Agartala Calls for Agar Cultivation

AGARTALA:

Aquilaria malaccensis Lam. Syn. A. agallocha Roxb. (Thymelaeceae) is a resinous tree and commonly known as agar. The tree is distributed in South and South East Asia from the foothills of the Himalayas to the rainforests of Papua New Guinea.

In India, Agar tree (Aquilaria malaccensis) is distributed in all the Northeastern States. Agar tree is a natural component of the evergreen and semi-evergreen forest flora of the NE region. However, it is now rarely seen in such habitats because of over-harvesting and indiscriminate felling. It prefers a subtropical climate with high humidity and rainfall range of 1800-3500 mm and requires a reasonable amount of sun and well drained soils but will grow in a plantation situation with some shade from other longer rotation species. It is found in natural forests at an altitude of a few meters above sea level to about 1000 meters, however, it grows best around 500 meters.

Agar tree is a medium size evergreen tree attaining a height of 15-40 meter and diameter of 0.6- 2.5 meters. The plant has a straight bole, but may become fluted. The wood is soft, light, elastic and white to yellowish-white in colour. Leaves are oblong-lanceolate with undulating margin and up to 9 cm long. Flowering occurs during April-May and seeds mature in about three months. Multiplication of the plant is through seeds, which have a short viability period.  

Agarwood has been prized as incense from ancient times. It is traded in several forms, ranging from large sections of trunk to finished products such as incense and perfumes. Agarwood chips and flakes are the common traded forms. The major constituents of Agarwood oil are sesquiterpenes, the chemical structure of which makes them very difficult, hence extremely expensive, to synthesize. Although synthetic Agarwood compounds are used to produce poor-quality fragrances and incense sticks, there are currently no synthetic substitutes for high grade incense or oil.

Agarwood cannot generate aromatic resin in healthy wood tissue. It is an induced resinous product of wounding due to herb ivory, wind chill or fire damage and subsequent opportunistic infection by facultative fungal pathogens. The first process of olio-resin production is taken in cells of the included phloem, rays, parenchyma para-trachea and trachea. It is the tree’s response to injury if its first line of defense, formation of phloem callus tissue, is inhibited forming over the injury.

Agar oil and agaru or agarwood are the most exalted perfumery raw materials obtained from the infected wood of agar tree. The agar oil known in the East as agar-attar is one of the perfumery’s oldest materials. It is considered one of the costliest perfumery raw materials used in high-class perfumery and fixative, imparting a lasting balsamic odour to the product and is much priced in international market for mixing it with quality perfumes.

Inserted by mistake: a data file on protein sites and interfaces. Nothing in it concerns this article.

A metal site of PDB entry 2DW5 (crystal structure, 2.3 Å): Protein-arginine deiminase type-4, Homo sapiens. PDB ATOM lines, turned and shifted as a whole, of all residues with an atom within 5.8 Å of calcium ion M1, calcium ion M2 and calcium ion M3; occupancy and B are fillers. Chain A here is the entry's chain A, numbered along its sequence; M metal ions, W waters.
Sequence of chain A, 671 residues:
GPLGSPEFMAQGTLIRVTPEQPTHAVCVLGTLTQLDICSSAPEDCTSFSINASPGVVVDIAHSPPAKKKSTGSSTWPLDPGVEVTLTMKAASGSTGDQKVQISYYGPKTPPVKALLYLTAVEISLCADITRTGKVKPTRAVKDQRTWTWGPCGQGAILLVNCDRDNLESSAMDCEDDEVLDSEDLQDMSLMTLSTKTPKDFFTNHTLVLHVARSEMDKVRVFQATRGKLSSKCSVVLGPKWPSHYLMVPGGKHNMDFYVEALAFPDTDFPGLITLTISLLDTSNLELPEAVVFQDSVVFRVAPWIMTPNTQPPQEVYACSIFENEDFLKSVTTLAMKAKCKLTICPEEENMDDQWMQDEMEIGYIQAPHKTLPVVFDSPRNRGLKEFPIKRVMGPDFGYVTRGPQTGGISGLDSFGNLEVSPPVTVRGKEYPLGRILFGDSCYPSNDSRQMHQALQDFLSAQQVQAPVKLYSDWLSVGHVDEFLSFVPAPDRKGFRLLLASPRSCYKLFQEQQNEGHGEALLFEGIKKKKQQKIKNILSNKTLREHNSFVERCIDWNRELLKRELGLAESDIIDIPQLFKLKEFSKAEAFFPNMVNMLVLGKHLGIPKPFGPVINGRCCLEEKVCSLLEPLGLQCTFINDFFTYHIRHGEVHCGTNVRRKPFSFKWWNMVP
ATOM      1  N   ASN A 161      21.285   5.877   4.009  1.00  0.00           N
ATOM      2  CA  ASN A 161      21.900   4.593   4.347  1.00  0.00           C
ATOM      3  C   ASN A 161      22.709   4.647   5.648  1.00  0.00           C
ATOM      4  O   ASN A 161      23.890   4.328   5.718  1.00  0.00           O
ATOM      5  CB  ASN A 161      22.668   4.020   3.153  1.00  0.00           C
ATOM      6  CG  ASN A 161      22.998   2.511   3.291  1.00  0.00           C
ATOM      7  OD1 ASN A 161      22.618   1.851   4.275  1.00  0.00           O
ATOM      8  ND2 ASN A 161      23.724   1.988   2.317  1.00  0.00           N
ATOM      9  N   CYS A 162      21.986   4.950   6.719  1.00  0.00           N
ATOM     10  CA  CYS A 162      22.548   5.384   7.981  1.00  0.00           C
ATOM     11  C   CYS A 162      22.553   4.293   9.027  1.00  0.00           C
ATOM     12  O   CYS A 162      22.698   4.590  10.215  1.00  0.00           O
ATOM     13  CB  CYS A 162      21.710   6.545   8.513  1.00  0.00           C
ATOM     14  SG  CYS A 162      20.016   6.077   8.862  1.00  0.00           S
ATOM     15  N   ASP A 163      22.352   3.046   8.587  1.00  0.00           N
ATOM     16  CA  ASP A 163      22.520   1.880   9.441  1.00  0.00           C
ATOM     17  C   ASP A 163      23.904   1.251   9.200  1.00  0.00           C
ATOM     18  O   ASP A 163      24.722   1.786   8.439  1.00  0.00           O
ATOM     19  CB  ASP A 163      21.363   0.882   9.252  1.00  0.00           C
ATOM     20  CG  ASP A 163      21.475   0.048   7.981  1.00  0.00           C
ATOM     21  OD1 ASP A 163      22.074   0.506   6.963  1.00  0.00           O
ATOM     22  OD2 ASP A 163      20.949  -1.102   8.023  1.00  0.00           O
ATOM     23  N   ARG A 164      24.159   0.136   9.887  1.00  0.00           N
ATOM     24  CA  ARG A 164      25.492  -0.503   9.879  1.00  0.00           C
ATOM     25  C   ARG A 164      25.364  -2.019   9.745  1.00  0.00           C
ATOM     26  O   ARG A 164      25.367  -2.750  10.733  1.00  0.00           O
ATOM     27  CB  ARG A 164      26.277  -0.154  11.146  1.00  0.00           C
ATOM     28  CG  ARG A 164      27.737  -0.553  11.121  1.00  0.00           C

The use of Agarwood oil for perfumery extends back several thousand years. In India various grades of Agarwood are distilled separately before blending to produce attar (scent). Minyak attar is a water-based perfume containing Agarwood oil, which is traditionally used by Muslims to lace prayer clothes. Agarwood essences have recently been used as a fragrance in soaps and shampoos.

Agarwood has also been used for medicinal purposes for thousands of years, and continues to be used in Ayurvedic, Tibetan and traditional East Asian medicine. Agarwood and its products are described as aphrodisiac, alternative, anodyne, antidiarrhoeal, antiasthmatic, astringent, carminative, cordial, diuretic, laxative, stomachic and tonic and incorporated into the preparation of several pharmaceutical and cosmetic products.

Presently, market value and demand of first grade Agarwood is extremely high. First grade Agarwood is one of the most expensive natural raw materials in the world, with prices in Agarwood oil fetches similarly high prices. A mature Agarwood is sold for around Rs. 5000/- to Rs. 4 lakhs per kg. The resin based oil obtained from naturally inoculated Agarwood is sold for Rs. 6 lakhs to Rs. 15 lakhs per kg whereas oil from artificially inoculated Agarwood is sold for Rs. 6 lakhs to 10 lakhs per kg.

According to a grower in Assam “In NE region, except Arunachal Pradesh the Agar tree is regulated by the State Forest Departments. A grower has to go through various legal formalities for obtaining no objection certificate before harvesting Agarwood, whereas, in Arunachal Pradesh, Agar is considered as a horticultural crop. A farmer can harvest them just like agricultural crops with minimum legal formalities. This benefits the growers and generates revenue for the state”.

Agar oil is an export-oriented product and the demand is very high in the international market. The large gap in the demand/supply situation is due to the scarcity of raw materials, lack of favorable policy and schemes, and also due to lack of infrastructure and machinery for extraction of oil.

A lot of scope is available in Tripura for promotion of Agar farming on farm boundaries and fringe areas. The state govt. is also giving much emphasis to promote the industry of Agarwood processing and extraction of oil for its trade from the state.